Even more bad news about Yahoo


Are the shock and horror of a hacked login credentials of 500 million Yahoo users gone? Is everyone’s breathing easier? Passwords changed and dead accounts deleted?

To those who laugh at the whole situation, saying that they never had an account on this site, and to those who wonder how it can be used, I inform you: you may have your account there and not know it.

How is that?

You may have heard or used one of the Google Apps for Work applications , tools that include the email service some companies use for business purposes. Considering Google’s ubiquity, you might not know that Yahoo offers a similar service  – Aabaco Small Business.

How many companies could take advantage of this offer? According to a recent blog post  by Graham Cluley, Yahoo is an email provider for over 500,000 domains. And any of them could have been among those targeted by mass data theft (Yahoo sponsored by some country).

As Kurt Baumgartner, chief security researcher for the Global Research and Analysis Team (GReAT) at Kaspersky Lab, said: “This situation is similar to the 2009 Aurora APT incident against Google, which we heard about in 2010. Comparing the two leaks, it’s amazing that it’s 2016 and users are informed years later after the leak, and the issue itself was made public by another organization. Such leaks show why all companies need to be cybersecurity leaders using industry best practices and available security technologies. ”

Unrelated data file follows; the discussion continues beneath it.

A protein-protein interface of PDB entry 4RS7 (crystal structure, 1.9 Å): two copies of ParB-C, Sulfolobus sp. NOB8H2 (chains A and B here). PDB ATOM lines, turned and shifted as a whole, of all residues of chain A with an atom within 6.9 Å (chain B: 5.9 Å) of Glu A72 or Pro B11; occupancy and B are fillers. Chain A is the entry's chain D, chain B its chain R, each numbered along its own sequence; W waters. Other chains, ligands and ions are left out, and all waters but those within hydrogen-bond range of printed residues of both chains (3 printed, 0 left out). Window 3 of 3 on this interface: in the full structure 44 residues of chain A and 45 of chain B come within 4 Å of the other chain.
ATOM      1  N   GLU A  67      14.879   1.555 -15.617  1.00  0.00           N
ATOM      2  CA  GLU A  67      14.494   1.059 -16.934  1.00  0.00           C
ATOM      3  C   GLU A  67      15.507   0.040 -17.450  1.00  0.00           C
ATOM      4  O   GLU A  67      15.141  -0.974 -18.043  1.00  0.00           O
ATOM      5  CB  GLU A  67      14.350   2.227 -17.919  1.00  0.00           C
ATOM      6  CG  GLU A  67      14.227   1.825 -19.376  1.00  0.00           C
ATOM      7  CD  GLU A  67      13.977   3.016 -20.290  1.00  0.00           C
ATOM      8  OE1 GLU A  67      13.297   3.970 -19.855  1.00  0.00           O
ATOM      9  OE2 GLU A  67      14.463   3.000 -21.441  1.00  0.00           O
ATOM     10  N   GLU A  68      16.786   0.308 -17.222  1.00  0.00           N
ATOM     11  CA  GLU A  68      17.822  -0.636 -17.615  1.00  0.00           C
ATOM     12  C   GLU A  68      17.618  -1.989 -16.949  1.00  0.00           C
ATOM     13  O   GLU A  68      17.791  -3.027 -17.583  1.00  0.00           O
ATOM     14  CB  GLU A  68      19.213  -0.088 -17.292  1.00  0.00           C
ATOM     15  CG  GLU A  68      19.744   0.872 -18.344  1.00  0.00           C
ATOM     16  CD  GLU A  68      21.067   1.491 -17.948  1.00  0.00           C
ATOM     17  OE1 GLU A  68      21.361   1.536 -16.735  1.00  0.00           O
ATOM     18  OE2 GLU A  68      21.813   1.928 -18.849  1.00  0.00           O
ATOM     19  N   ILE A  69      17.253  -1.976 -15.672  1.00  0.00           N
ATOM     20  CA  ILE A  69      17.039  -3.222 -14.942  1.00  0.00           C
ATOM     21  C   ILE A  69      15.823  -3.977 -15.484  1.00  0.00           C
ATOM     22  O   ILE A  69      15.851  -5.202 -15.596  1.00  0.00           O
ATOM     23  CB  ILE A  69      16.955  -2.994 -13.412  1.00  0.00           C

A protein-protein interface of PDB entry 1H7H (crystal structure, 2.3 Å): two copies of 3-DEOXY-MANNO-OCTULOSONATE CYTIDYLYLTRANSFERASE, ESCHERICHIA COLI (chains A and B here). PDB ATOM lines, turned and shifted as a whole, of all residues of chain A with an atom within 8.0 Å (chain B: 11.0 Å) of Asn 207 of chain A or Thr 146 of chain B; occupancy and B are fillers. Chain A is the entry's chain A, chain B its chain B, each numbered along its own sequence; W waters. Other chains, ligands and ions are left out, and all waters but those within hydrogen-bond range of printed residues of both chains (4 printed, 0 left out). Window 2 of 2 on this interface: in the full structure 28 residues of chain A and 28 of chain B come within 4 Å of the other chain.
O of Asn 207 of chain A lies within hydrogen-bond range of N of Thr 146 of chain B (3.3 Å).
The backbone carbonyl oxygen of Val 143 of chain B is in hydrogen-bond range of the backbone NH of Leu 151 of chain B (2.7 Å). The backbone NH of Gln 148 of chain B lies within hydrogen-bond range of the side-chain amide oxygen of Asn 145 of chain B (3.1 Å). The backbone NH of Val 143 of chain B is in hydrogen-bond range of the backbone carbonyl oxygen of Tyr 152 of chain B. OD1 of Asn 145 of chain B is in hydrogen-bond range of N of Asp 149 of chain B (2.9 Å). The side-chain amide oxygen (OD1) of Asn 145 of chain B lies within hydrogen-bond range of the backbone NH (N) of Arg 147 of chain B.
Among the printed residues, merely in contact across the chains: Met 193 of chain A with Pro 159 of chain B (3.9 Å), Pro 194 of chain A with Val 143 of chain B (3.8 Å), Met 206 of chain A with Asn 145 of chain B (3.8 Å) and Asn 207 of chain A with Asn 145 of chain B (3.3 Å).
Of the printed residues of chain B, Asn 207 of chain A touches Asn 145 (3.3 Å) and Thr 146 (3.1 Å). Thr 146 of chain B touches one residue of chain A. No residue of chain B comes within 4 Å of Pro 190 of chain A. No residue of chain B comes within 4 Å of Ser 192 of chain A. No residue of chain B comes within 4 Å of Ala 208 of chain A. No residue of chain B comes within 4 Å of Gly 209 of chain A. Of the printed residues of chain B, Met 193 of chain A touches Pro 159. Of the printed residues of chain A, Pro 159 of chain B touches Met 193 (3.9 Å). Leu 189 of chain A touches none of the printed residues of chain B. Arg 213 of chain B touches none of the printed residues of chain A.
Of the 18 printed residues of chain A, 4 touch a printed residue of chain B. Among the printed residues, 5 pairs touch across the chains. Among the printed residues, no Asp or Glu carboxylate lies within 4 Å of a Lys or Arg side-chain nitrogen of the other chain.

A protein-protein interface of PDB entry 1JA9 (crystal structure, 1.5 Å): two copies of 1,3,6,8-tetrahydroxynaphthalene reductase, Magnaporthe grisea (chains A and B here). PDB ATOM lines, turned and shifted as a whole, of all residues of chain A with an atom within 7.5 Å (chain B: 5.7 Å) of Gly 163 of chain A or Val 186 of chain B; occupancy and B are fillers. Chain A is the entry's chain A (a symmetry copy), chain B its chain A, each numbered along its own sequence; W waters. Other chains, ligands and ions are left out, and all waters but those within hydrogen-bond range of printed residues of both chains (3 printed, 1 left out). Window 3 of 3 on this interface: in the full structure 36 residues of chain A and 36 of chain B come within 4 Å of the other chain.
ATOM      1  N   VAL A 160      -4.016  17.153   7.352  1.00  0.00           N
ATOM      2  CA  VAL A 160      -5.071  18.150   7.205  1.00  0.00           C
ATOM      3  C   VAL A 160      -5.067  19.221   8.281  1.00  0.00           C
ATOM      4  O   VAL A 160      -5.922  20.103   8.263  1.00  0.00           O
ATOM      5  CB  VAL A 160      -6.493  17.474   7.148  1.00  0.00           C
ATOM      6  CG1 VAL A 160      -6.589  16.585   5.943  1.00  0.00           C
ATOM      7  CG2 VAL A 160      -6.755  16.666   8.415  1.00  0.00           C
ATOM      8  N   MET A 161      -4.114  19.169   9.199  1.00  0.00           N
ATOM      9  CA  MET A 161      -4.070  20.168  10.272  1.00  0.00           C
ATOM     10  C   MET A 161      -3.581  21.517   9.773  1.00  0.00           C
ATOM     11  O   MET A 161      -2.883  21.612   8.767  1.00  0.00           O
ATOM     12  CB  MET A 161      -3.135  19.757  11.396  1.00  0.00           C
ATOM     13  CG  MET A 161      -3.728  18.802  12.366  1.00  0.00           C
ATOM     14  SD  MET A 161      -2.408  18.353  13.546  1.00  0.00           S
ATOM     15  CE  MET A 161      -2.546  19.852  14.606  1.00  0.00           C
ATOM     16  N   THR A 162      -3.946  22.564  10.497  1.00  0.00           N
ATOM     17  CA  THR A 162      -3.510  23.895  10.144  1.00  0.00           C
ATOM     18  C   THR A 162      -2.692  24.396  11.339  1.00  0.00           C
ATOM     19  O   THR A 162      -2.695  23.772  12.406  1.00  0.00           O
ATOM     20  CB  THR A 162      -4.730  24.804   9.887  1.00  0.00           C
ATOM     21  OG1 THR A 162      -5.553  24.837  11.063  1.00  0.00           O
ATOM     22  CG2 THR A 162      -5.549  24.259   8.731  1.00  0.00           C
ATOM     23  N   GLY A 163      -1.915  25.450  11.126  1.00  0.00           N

What now?

The data leakage took place in 2014, and we are only finding out about its scale now. The criminals therefore had some time to familiarize themselves with the obtained data. The key action now is to change passwords and use the Have I Been Pwned? to check current e-mail addresses as well as those that are no longer used. The next step should be to remove accounts that are no longer in use, even if they have not been hacked. As there are cases such as data leaks on Myspace , it proves that criminals are still interested in personal data and login credentials – whether or not you are actively using the site: they know that we humans are lazy and we recycle passwords.

Baumgartner also recommends caution to those affected by the leak: “Beware of social engineering on social networks; such actions can now appear like mushrooms after rain. Please be aware that any leakage message sent by Yahoo! will only reach users of that mail service and will not contain clickable links or attachments, and will not ask for personal information. ”

As you might guess, this isn’t the last installment in the Yahoo saga. Stay with us and check out Threatpost ; we will certainly keep you informed about the future of this case.